Steps you can take or enquire about in regards to maintaining the AC units are:

Changing the Filters Often –

As said earlier, if the filter is clogged up, you are only harming how useful your AC unit is at separating larger and unclean particles. By checking your filters at least once every two weeks it could help you improve air quality immensely.

Tightening and Cleaning Ducts

Ducts that are unclean blow dirt into your home more than you care to realise. The same goes for ducts that are open and not fitted properly. Ensuring that your ducts are tightly sealed and having them professionally cleaned eliminates any potentially dirt, dust and pollutants entering your home thus, improving your home air quality. It will also benefit you in the long run to have ducts tightened/cleaned as if they are not installed optimally, they can be prone to breaking which will be a costly repair.

Tip 3 – Get Into A Cleaning Routine

Tip number 3 consists of getting into a regular cleaning routine and cleaning often. While you may think leaving your dirty washing basket for an extra day won’t harm your air quality in your home, it actually does. By leaving items around the house (whether clean or dirty) it allows dust particles to accumulate. If the dust particles are blown into the air due to an open window for example, then they combine with the existing quality air in your home which you are likely to breathe in. Clearly something which is not desirable if the air is dirty.

In addition, using outdated vacuums can potentially harm your air quality due to them re-releasing dust and allergens back into the air. To prevent this, it is worth investing in new vacuum cleaners that have exceptional filters and can minimise re-releasing of dust particles in your home. Similarly, many pollutants enter buildings by latching on to people’s shoes. By incorporating mats in your home, it will help to trap and remove dirt before it’s carried throughout the house.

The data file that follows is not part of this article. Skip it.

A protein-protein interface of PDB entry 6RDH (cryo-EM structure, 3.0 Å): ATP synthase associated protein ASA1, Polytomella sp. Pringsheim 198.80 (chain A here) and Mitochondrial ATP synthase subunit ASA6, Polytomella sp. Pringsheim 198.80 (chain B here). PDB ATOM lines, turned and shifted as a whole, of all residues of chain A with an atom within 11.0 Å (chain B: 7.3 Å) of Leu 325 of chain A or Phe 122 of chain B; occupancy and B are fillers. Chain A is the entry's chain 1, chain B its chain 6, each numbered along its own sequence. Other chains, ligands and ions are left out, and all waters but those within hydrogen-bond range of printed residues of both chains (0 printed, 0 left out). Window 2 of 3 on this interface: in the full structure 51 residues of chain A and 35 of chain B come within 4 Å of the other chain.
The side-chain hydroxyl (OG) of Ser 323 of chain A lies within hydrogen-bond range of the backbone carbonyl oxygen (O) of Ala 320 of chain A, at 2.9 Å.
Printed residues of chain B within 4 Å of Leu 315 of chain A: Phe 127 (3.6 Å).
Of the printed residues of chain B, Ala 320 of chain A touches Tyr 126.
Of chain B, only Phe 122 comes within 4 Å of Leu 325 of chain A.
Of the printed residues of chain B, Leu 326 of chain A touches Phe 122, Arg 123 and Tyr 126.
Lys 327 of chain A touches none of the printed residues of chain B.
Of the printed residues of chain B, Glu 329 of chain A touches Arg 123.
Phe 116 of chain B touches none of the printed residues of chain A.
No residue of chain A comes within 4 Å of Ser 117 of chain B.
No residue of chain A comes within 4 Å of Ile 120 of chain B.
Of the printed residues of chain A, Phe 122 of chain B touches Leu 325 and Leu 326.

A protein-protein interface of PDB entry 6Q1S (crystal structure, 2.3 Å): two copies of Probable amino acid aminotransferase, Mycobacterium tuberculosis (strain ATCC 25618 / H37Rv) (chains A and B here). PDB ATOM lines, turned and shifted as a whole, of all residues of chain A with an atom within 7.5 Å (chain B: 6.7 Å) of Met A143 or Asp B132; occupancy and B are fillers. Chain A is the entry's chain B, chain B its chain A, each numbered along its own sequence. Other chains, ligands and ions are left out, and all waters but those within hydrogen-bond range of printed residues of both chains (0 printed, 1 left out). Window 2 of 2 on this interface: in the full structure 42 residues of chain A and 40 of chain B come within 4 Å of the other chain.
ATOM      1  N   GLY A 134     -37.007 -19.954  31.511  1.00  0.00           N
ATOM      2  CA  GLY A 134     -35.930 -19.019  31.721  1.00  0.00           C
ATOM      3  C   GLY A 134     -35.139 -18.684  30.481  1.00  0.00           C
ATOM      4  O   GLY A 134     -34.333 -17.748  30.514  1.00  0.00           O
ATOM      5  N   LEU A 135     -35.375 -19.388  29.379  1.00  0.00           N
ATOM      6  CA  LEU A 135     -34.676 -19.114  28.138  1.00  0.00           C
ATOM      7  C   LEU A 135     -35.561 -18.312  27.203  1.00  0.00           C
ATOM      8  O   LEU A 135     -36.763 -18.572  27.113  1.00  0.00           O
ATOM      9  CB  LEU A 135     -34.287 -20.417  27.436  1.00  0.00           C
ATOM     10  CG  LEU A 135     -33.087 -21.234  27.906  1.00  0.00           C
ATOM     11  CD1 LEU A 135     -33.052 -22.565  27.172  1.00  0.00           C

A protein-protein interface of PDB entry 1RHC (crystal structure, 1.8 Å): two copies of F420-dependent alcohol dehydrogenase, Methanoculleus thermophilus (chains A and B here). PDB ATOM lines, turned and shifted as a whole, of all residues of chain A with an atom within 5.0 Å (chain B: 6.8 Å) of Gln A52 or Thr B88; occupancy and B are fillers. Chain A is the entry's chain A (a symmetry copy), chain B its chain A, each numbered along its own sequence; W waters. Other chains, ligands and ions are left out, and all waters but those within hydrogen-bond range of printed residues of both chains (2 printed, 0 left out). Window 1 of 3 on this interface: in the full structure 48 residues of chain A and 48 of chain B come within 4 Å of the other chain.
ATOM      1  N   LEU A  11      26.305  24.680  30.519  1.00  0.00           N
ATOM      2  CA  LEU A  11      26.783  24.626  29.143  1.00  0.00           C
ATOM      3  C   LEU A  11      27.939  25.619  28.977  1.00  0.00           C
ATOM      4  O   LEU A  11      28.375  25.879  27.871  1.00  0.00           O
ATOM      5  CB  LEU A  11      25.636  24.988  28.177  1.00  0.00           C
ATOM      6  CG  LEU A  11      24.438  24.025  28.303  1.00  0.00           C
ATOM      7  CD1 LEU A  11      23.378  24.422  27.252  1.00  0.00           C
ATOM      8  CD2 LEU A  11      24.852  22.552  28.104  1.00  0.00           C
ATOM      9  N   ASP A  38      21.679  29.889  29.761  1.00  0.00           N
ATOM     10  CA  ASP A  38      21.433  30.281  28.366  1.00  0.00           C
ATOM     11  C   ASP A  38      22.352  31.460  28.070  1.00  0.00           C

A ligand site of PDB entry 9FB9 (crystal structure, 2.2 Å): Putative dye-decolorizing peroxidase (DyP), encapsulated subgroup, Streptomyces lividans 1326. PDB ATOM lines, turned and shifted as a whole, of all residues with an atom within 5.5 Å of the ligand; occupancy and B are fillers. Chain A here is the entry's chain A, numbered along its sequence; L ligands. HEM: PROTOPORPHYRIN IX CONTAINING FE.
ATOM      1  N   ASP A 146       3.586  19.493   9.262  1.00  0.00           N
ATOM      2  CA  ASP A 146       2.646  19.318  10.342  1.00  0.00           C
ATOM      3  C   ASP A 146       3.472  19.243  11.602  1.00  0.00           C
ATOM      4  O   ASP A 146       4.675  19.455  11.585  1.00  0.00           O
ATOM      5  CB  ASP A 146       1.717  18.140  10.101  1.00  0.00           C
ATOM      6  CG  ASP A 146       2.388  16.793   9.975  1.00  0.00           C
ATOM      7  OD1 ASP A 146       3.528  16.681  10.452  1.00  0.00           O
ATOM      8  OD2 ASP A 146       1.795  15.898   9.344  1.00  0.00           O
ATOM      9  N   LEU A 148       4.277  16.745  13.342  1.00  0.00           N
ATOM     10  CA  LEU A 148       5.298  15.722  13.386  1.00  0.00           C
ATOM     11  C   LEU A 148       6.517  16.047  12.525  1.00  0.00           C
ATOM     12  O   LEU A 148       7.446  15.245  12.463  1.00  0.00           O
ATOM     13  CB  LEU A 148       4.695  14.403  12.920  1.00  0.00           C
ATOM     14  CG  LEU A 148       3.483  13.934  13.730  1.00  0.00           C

Tip 4 – Limit Use Of Air Fresheners, And Products That Use Chemicals

Finally, tip number 4 is to limit the amount of air fresheners and cleaning chemicals used around the house. Air fresheners may help mask bad odours but every squirt sprays over 100 chemicals into your home. Some of which are known as VOC’s (Volatile Organic Compounds) which contribute massively to indoor air pollution. By swapping to natural fragrances or even better fragrance-free products, you will improve your air quality drastically.

Elise Wu

Elise Wu, an alumna of Yale University with a degree in Environmental Policy, has spent more than two decades advocating for environmental protection and sustainable resource management. Before joining our website in 2019, she worked with various NGOs and governmental bodies, playing a key role in developing eco-friendly policies. Besides her professional pursuits, Elise is also a passionate hiker and loves nature photographer, often exploring the untamed wilderness to reconnect with the environment she tirelessly works to preserve.